Understanding and Preventing Capacity Loss in Reinforcement Learning

The reinforcement learning (RL) problem is rife with sources of nonstationarity that can destabilize or inhibit learning progress. We identify a key mechanism by which this occurs in agents using neural networks as function approximators: capacity loss, whereby networks trained on nonstationary target values lose their ability to quickly fit new target functions over time. We demonstrate that capacity loss occurs in a broad range of RL agents and environments, and provide concrete instances where this prevents agents from making learning progress in sparse-reward tasks. We then present a simple auxiliary task that mitigates this phenomenon by regularizing a subspace of features towards its value at initialization, improving performance over a state-of-the-art model-free algorithm in the Atari 2600 suite. Finally, we study how this auxiliary task affects different notions of capacity and evaluate other mechanisms by which it may improve performance.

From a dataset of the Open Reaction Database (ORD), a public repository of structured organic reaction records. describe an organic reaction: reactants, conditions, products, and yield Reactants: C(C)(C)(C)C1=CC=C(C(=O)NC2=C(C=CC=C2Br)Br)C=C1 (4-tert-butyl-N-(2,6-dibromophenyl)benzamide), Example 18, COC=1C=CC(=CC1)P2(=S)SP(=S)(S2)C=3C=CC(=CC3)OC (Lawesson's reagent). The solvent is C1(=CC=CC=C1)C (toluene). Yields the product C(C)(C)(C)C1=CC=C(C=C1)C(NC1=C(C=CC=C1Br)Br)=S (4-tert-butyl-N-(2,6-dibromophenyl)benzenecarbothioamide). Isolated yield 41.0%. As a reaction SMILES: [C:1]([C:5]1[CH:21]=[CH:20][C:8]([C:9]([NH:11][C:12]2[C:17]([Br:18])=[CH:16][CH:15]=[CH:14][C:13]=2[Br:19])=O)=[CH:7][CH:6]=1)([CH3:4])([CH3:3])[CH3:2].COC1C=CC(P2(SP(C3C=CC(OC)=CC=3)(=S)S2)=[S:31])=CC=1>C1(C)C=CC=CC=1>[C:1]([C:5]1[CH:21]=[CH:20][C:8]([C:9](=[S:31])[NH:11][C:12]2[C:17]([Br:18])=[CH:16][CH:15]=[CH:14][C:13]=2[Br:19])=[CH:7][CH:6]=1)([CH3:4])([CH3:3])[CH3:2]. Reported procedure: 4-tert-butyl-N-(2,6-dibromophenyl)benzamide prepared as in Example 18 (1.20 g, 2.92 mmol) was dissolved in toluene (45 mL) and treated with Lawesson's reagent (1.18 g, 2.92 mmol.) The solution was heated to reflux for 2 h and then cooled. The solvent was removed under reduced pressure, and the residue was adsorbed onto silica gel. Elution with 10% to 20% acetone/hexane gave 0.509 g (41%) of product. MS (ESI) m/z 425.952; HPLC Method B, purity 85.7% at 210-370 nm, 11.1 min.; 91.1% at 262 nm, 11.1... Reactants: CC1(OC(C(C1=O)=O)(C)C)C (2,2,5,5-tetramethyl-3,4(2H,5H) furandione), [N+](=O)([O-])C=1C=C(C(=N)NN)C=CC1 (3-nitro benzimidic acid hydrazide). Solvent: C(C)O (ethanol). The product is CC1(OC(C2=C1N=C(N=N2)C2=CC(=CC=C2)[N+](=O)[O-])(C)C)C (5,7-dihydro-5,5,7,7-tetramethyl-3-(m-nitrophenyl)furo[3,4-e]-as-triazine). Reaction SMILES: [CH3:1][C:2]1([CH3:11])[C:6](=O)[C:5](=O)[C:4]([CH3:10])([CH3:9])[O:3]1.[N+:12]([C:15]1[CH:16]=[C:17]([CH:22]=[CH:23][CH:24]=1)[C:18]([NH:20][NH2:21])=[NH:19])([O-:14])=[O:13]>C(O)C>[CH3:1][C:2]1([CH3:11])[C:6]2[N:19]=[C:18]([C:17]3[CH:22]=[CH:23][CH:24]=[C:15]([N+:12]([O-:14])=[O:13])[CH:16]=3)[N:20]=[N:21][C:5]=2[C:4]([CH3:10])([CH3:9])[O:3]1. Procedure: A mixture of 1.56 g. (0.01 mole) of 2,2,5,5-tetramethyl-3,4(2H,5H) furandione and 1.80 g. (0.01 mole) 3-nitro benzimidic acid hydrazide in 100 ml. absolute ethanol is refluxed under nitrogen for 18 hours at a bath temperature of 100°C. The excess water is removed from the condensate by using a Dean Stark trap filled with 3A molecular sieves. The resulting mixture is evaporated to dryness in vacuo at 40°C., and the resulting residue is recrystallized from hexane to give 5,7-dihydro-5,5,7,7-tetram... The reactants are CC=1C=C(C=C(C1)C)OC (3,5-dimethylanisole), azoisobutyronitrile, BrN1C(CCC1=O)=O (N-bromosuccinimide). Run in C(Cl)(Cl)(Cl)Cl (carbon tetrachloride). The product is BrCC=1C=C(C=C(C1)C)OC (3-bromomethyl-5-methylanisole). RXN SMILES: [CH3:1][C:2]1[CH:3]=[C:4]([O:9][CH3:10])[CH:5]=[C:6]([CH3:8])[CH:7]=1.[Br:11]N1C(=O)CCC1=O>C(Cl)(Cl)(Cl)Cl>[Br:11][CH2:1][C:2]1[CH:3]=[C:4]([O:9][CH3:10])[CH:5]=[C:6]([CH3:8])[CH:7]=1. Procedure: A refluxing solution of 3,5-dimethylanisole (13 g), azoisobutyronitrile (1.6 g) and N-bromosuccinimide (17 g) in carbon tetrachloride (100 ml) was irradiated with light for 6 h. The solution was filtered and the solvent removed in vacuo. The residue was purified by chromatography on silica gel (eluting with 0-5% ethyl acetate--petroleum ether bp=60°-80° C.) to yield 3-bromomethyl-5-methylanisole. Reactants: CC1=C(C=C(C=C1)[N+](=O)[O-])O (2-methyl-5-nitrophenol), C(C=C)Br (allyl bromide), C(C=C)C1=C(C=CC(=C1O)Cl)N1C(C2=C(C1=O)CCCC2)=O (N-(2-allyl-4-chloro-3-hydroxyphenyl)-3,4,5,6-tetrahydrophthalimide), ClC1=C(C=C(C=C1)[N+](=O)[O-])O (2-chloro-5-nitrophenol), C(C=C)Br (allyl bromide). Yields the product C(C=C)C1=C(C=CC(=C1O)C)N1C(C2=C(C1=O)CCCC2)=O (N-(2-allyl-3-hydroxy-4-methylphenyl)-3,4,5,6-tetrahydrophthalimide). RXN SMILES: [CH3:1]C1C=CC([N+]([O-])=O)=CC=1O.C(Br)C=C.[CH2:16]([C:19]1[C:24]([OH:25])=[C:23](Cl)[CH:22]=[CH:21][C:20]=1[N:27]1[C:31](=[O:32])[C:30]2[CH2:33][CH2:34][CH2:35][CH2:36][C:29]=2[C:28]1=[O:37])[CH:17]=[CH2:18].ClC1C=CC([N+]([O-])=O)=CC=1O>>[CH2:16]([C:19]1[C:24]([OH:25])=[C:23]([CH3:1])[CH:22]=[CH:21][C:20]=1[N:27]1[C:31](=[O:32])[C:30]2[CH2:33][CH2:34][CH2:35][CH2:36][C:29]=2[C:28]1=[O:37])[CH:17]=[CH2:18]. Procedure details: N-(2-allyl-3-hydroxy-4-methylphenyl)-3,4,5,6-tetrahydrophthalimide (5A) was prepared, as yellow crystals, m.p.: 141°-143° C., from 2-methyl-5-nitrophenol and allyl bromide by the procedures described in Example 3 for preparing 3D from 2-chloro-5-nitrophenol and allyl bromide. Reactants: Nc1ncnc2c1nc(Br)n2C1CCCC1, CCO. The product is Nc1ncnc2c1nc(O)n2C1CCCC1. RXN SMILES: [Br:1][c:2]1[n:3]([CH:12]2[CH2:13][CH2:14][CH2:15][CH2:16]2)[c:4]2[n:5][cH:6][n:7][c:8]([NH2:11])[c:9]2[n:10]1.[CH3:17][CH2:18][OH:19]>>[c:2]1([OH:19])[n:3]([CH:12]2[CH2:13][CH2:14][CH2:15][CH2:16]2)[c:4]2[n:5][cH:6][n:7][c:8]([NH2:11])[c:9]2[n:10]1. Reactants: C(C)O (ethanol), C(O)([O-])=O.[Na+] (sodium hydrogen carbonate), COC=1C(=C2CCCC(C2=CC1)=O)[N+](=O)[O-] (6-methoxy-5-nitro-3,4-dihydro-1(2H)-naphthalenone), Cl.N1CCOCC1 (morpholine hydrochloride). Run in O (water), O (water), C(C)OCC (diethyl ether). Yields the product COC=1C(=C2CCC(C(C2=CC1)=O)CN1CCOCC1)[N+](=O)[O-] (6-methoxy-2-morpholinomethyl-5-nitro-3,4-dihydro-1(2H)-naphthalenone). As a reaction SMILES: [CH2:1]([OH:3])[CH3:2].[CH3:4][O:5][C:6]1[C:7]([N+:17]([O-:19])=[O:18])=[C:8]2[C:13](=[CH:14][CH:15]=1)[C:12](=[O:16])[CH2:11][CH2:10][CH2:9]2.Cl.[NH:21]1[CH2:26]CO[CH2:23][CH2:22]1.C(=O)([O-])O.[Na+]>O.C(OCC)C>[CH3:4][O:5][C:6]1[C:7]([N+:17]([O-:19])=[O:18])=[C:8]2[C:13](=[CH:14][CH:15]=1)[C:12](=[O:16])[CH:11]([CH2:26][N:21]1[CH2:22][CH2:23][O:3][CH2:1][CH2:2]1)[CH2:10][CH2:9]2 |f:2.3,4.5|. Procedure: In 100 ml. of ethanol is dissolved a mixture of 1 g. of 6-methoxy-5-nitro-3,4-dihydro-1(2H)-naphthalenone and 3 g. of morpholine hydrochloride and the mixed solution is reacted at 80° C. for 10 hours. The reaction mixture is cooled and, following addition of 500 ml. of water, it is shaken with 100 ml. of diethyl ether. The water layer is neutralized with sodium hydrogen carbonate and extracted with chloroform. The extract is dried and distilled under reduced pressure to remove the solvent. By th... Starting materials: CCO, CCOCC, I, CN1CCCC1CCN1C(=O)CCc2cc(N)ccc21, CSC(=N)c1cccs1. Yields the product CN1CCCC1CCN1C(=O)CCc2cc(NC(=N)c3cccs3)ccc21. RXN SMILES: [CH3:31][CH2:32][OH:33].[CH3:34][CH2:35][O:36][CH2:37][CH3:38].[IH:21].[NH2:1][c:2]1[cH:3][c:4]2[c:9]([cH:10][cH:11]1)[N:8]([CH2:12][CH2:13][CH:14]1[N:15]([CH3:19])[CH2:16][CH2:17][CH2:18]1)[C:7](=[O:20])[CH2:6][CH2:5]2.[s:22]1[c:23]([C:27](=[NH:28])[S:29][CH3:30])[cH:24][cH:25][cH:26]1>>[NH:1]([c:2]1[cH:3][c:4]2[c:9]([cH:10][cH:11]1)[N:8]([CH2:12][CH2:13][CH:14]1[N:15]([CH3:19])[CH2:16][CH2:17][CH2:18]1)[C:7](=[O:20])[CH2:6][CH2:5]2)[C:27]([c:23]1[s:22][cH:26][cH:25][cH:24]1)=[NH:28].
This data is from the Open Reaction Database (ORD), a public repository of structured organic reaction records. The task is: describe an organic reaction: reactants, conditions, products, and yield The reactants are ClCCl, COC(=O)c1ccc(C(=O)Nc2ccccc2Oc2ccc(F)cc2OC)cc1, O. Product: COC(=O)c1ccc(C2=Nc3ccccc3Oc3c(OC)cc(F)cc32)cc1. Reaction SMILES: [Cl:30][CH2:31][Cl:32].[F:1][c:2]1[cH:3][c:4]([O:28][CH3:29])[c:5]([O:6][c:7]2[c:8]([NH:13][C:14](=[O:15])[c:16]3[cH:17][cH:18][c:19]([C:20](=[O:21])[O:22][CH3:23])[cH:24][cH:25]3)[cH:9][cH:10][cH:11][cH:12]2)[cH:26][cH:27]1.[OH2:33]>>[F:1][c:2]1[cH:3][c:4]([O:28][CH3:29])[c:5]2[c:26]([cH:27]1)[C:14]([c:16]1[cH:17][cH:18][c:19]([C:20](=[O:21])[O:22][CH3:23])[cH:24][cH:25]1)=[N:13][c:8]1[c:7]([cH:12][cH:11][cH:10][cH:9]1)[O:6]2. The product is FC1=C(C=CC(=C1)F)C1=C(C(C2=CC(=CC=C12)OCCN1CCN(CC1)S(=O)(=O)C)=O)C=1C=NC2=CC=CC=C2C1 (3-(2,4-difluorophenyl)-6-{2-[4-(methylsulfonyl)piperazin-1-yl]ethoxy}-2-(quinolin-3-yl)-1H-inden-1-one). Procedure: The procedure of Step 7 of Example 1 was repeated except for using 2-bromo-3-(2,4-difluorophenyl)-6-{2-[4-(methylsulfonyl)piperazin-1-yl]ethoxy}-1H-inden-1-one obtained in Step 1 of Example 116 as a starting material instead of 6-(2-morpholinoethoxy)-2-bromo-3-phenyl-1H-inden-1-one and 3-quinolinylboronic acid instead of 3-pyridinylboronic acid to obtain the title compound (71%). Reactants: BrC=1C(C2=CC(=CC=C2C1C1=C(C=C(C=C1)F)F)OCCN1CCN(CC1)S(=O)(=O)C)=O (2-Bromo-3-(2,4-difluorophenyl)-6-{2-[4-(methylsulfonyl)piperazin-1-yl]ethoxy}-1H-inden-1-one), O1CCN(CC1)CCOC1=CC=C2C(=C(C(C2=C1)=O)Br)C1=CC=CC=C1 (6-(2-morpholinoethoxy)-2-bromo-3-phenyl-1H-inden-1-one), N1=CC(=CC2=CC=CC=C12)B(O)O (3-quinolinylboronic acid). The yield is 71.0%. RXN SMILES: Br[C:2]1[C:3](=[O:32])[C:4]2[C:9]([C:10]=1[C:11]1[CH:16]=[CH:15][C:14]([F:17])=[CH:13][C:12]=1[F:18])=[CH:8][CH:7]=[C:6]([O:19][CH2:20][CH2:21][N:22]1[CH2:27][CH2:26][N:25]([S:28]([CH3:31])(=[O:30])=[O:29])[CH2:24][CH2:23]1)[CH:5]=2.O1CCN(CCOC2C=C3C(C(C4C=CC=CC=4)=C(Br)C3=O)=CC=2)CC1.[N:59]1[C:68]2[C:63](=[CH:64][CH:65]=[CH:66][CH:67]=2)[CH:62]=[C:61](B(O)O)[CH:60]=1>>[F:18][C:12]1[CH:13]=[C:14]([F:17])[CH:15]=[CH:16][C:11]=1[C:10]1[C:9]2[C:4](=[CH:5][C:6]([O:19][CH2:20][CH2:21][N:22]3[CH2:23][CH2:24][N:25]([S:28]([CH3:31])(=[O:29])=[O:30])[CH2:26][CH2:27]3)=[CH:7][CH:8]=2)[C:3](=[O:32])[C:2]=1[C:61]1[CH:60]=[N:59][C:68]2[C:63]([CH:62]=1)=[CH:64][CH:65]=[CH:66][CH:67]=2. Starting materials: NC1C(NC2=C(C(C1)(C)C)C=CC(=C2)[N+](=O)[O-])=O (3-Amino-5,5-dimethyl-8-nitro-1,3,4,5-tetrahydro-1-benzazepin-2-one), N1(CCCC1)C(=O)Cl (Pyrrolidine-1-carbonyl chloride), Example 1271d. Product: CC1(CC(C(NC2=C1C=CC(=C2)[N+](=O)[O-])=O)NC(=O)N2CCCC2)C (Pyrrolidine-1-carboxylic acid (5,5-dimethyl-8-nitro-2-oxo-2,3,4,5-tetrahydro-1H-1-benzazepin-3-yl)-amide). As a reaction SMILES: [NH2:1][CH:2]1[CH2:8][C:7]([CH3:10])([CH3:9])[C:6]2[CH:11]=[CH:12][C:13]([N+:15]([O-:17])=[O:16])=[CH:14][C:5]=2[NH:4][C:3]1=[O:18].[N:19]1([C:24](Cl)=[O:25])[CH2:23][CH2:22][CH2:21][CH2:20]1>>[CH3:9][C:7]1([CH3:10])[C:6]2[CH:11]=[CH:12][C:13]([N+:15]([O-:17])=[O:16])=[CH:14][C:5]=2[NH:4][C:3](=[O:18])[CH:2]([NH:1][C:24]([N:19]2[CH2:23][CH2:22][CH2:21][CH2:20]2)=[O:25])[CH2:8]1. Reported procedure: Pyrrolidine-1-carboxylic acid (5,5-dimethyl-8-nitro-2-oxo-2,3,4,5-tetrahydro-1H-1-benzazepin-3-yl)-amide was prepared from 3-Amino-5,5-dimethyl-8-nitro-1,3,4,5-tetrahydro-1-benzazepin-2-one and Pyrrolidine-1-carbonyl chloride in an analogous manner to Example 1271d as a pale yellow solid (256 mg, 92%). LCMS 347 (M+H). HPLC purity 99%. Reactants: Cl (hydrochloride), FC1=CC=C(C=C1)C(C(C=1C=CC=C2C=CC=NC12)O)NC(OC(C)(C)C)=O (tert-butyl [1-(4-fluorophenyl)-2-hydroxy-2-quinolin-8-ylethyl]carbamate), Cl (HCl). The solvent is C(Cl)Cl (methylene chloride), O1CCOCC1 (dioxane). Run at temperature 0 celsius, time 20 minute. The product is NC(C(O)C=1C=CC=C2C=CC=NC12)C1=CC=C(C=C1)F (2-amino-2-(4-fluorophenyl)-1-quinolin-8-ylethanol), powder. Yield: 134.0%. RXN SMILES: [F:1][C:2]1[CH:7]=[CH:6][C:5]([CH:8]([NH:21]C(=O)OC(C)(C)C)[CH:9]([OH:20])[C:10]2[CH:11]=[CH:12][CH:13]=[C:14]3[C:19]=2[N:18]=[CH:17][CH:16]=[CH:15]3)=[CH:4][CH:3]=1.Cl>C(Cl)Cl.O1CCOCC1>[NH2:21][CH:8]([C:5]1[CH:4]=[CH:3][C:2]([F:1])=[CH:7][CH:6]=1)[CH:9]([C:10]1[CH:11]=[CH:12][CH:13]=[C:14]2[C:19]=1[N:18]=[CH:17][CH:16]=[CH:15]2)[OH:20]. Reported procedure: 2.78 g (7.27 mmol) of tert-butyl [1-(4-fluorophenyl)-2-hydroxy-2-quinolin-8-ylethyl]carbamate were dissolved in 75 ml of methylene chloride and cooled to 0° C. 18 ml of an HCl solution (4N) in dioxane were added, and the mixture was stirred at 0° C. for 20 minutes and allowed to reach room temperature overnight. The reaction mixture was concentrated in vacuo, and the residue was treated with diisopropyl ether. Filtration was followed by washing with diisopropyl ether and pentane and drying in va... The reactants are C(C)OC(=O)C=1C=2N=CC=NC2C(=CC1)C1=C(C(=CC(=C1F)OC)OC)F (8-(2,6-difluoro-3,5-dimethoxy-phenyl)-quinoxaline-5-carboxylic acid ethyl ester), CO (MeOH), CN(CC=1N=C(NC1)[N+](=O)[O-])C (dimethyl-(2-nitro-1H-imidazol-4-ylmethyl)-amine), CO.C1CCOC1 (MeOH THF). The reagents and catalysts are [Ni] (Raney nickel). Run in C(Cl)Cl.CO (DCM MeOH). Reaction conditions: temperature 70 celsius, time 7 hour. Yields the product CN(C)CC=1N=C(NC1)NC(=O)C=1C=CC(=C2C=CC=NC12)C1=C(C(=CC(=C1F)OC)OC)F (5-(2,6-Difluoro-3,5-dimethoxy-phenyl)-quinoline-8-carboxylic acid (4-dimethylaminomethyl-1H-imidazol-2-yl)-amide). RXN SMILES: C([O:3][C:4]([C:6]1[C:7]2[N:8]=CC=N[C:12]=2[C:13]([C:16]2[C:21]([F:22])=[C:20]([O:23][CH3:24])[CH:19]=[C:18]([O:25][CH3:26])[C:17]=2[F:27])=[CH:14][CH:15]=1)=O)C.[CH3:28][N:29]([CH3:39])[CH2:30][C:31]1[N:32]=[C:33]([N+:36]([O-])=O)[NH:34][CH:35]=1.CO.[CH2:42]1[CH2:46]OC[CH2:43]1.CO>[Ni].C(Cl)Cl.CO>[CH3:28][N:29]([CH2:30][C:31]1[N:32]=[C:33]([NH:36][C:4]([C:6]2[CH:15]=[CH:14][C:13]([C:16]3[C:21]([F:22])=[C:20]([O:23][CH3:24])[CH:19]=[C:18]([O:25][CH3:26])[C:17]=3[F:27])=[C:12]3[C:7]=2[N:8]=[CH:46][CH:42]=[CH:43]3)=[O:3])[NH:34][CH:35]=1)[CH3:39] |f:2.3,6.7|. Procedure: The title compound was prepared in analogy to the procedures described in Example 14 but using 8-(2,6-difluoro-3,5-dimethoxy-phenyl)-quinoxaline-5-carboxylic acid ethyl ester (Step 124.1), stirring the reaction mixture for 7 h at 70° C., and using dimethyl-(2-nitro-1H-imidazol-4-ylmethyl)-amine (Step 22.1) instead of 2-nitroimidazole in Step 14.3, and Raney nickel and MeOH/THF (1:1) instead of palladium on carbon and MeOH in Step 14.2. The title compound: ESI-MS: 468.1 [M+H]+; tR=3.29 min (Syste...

Authors' notes